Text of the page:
Today on This Week In Pizza: Bitcoins for Pizza; Meat-Free for Lent; and Eau de Pizza
Digital Currency Makes Inroads in Pizza Market
Can a Bitcoin buy a bite of pizza? Yes, if you like your pies made by the major national chains.
Proponents of the Bitcoin-a type of digital currency-have been trying to make it into the mainstream for years. Now they're getting a little help from Pizza Hut and Domino's. The two pizza giants still won't accept Bitcoins directly, but they do allow customers to order pies through a third-party website called PizzaForCoins.com. The website accepts the bitcoins in payment, then sends the customer's order to the store; however, PizzaforCoins.com actually buys gift cards from the pizzeria to complete the sale.
For some, Lent means no meat on Fridays and, for others, no meat, period, for 40 days. So how does that affect pizza sales? According to a report by CBS New York, it's not a problem for pizzerias that offer vegetarian pies.
Frank Sabatino of Dunwoodie Pizzeria and Restaurant in Yonkers, New York, told CBS that meat-free slices with veggies such as eggplant generate sales during the Lenten season. Some pizzerias promote more white pies on their menus (such as Ridgewood, New Jersey-based A Mano's Tartufo pizza, pictured) or add seafood to the mix, while something as simple as a grilled cheese sandwich can also enjoy booming sales … at least until Easter. (Photo credit: Neal Clipper)
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Eau de Pizza Hut Spreads the Love
Nothing says "I love you" like a bottle of pizza-scented perfume. At least that was the idea behind Pizza Hut's recent Eau de Perfume promotion, with several dozen lucky social media users in the U.S. winning limited-edition bottles around Valentine's Day.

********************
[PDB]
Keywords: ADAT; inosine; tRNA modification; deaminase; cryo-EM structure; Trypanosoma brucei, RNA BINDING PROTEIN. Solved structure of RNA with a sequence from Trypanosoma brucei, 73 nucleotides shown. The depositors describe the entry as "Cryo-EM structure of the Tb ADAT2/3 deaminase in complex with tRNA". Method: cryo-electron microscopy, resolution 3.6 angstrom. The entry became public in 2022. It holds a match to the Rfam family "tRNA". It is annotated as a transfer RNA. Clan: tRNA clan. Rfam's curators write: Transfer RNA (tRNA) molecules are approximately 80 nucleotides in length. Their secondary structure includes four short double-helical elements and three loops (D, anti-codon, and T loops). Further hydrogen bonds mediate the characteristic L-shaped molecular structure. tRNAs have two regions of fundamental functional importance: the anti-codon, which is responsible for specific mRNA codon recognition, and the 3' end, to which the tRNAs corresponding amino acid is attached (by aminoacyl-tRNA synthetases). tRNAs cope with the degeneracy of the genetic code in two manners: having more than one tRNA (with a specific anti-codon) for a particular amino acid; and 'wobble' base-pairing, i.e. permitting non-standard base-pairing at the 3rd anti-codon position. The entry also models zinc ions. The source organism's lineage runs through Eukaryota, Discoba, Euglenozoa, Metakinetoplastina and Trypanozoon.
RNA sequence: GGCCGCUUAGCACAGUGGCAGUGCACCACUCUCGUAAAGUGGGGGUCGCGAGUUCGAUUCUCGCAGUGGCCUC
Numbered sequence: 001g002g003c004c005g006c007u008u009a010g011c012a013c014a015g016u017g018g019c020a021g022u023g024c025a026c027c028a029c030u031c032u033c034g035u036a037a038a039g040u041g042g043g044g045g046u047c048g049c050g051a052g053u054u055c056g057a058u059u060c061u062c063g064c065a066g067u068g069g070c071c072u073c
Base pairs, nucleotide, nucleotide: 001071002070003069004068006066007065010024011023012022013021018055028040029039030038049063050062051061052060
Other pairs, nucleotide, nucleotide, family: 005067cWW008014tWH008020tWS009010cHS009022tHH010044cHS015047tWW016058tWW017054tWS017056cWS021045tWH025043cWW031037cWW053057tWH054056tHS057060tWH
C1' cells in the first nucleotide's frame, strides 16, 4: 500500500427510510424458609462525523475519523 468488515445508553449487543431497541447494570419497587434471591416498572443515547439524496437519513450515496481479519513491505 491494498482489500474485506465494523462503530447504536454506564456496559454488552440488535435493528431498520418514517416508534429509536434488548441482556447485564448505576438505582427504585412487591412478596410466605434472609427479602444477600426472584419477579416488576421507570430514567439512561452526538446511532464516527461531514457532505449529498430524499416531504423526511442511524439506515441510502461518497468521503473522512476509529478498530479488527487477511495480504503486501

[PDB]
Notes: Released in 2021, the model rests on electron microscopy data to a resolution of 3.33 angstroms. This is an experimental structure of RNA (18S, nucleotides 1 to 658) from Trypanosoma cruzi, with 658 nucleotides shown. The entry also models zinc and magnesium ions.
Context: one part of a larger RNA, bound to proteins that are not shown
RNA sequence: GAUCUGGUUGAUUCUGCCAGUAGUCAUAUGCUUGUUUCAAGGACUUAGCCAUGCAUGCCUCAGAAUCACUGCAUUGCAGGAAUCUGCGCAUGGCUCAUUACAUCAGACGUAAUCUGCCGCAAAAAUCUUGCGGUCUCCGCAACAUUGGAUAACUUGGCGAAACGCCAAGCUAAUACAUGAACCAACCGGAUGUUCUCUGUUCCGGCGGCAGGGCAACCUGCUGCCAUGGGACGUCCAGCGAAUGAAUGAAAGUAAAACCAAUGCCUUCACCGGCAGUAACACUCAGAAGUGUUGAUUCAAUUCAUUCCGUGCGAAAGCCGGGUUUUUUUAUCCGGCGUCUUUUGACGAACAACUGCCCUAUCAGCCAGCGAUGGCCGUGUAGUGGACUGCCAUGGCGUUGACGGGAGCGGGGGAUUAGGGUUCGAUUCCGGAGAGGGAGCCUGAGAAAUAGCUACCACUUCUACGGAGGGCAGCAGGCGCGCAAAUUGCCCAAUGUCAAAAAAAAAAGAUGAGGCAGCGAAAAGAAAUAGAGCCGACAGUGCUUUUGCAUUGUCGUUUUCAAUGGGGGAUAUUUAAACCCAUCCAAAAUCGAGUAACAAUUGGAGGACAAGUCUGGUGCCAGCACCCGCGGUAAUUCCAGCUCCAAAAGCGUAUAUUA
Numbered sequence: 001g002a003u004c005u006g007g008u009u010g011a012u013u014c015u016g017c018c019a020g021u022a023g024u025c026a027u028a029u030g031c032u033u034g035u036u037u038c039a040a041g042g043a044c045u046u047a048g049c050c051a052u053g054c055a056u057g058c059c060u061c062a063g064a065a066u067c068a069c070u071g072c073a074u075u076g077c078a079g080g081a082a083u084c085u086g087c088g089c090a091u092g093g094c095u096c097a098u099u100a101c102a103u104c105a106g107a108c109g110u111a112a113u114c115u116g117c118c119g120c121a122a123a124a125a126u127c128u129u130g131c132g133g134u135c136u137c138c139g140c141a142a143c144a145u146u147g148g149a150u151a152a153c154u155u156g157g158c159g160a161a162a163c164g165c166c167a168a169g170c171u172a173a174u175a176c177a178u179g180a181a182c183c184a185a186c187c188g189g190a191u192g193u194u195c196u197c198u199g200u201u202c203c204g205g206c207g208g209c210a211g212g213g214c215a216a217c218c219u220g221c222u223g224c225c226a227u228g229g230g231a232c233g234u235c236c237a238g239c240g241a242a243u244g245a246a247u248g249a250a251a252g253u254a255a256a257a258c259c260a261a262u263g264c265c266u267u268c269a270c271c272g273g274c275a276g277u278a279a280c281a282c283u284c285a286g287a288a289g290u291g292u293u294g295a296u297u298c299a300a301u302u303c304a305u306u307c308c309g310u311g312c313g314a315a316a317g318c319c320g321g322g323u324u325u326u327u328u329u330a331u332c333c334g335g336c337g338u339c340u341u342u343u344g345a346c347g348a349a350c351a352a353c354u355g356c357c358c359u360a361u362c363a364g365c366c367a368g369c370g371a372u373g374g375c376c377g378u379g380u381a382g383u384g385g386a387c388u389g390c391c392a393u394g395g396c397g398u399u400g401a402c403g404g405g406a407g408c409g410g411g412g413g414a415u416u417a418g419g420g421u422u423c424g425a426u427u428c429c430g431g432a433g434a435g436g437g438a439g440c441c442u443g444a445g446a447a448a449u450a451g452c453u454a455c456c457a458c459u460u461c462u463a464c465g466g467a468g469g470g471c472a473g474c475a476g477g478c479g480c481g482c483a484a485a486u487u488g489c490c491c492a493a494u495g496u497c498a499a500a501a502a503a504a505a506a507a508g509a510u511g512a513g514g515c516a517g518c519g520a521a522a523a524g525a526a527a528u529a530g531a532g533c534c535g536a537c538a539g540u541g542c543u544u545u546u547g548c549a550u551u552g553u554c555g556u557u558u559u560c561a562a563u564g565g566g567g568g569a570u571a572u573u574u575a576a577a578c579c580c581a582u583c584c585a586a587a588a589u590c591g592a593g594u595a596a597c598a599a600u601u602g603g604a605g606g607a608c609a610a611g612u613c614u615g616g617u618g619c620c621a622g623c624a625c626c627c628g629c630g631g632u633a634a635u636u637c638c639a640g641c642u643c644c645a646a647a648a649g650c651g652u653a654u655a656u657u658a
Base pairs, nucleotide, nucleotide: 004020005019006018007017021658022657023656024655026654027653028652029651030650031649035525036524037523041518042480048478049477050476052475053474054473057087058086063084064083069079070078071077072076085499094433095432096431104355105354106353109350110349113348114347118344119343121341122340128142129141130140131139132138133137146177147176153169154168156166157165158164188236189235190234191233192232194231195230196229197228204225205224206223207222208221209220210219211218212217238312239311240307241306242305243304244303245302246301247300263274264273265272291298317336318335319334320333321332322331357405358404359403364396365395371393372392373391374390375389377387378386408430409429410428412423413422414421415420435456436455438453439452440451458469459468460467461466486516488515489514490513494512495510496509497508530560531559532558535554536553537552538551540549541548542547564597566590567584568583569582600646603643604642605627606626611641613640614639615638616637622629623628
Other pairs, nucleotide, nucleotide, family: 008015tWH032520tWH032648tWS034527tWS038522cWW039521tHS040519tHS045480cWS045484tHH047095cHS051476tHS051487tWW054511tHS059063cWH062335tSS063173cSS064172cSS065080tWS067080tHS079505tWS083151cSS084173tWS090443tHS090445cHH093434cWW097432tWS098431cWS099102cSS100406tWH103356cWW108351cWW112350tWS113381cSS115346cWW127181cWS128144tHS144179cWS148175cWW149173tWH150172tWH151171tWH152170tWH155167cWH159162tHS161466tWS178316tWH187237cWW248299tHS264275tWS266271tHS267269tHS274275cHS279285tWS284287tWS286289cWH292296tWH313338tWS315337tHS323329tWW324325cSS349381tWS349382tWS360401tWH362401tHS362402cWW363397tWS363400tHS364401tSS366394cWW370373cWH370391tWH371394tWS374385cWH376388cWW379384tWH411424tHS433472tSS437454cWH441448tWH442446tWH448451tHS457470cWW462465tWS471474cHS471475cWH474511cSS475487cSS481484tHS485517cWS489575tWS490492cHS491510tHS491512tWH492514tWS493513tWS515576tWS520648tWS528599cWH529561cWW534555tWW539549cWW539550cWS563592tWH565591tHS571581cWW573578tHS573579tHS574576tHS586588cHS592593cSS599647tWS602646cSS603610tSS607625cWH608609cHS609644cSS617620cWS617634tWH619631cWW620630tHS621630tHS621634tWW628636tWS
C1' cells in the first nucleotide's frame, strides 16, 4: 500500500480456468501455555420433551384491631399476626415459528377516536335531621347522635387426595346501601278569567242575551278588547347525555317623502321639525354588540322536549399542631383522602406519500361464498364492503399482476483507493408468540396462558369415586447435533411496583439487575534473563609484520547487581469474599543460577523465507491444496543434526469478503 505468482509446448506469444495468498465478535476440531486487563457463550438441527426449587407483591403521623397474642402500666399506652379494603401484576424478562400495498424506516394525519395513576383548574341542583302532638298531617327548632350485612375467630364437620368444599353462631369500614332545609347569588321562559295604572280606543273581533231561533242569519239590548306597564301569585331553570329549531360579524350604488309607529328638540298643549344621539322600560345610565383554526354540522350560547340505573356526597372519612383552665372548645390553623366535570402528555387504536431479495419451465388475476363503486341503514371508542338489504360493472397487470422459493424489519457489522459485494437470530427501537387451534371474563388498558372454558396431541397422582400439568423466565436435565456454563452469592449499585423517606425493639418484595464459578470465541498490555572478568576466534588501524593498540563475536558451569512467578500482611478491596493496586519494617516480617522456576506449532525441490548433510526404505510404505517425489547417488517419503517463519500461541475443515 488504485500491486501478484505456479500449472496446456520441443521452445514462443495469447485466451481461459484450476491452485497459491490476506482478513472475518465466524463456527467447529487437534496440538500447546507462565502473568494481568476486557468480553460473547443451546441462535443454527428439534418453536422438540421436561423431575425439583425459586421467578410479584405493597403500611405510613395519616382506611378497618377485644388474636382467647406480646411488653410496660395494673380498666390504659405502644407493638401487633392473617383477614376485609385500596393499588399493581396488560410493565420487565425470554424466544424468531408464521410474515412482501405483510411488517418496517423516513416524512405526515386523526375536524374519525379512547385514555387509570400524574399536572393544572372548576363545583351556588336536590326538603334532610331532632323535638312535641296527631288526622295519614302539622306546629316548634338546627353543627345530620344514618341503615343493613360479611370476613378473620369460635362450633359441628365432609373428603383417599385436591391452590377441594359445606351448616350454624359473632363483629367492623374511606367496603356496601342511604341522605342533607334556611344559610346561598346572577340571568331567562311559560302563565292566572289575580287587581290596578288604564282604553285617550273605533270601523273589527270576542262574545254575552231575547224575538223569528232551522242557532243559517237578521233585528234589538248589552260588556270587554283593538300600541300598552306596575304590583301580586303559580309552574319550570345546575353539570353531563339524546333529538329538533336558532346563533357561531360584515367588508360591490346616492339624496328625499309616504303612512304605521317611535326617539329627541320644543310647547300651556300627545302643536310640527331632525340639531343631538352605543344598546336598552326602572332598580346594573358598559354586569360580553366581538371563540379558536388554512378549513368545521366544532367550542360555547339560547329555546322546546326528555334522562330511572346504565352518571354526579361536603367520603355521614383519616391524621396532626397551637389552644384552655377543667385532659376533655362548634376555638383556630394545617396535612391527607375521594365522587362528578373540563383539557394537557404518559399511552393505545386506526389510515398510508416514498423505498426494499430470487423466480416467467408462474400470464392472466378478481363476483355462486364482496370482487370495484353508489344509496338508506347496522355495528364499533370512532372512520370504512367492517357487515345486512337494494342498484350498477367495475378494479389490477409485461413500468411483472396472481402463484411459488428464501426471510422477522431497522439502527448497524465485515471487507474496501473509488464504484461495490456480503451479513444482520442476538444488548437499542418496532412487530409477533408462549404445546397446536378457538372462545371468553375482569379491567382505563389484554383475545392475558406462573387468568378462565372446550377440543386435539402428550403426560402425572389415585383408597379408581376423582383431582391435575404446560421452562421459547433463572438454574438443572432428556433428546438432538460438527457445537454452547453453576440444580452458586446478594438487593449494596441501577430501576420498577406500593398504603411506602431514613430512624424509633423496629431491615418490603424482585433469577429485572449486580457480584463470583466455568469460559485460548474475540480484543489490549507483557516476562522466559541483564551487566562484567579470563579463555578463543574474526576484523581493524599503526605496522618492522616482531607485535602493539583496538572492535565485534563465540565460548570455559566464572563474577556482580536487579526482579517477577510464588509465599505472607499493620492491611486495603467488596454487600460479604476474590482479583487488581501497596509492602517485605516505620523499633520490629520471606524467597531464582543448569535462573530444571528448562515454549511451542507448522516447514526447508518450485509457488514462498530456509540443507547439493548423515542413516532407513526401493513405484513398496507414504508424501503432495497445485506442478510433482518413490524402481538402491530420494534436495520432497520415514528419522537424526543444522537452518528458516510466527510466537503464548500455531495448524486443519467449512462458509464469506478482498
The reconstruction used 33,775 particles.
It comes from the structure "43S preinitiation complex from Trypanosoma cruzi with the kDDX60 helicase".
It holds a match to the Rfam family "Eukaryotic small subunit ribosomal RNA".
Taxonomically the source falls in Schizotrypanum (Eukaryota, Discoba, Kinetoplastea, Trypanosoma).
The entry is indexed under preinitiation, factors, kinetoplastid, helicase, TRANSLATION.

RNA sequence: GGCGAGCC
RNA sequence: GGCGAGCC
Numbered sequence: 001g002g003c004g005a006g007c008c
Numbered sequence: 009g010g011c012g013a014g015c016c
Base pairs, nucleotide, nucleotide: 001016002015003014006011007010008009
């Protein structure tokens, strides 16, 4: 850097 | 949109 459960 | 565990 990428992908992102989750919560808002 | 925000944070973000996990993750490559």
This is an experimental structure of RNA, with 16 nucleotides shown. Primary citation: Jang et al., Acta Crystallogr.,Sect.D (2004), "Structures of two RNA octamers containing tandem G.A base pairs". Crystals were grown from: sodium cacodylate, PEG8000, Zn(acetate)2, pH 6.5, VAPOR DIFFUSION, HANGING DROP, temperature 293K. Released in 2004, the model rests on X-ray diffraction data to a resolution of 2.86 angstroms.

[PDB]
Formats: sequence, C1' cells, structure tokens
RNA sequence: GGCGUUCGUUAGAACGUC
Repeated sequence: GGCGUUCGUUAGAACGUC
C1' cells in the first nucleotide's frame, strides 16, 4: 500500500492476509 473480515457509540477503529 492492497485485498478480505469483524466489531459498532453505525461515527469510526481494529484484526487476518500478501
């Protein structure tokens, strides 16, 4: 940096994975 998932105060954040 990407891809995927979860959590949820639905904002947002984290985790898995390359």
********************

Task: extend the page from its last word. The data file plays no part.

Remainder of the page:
Starting Feb. 11, Pizza Hut invited customers to post tweets on Twitter using the hashtag #LastMinuteLovers in order to receive a Last Minute Lovers package, which included a bottle of Eau de Pizza Hut and a $20 gift card. One package was given away every hour over a three-day period for a total of 72 winners. The perfume was first introduced briefly last year in Canada, generating so much publicity that Pizza Hut knew a nifty promotional gimmick when they smelled it.
A top executive at Australia's Domino's Pizza said in a recent CNBC interview that mobile devices and other digital platforms represent the future of pizza.
Don Meij, CEO of the down-under Domino's, said more than half of all pizza orders in Australia and New Zealand are placed through mobile devices. He predicted that mobile sales will account for about three-quarters of all sales in the next two or three years. "Mobile is so important," he added, "and you get things you can't normally get, like pizza tracking."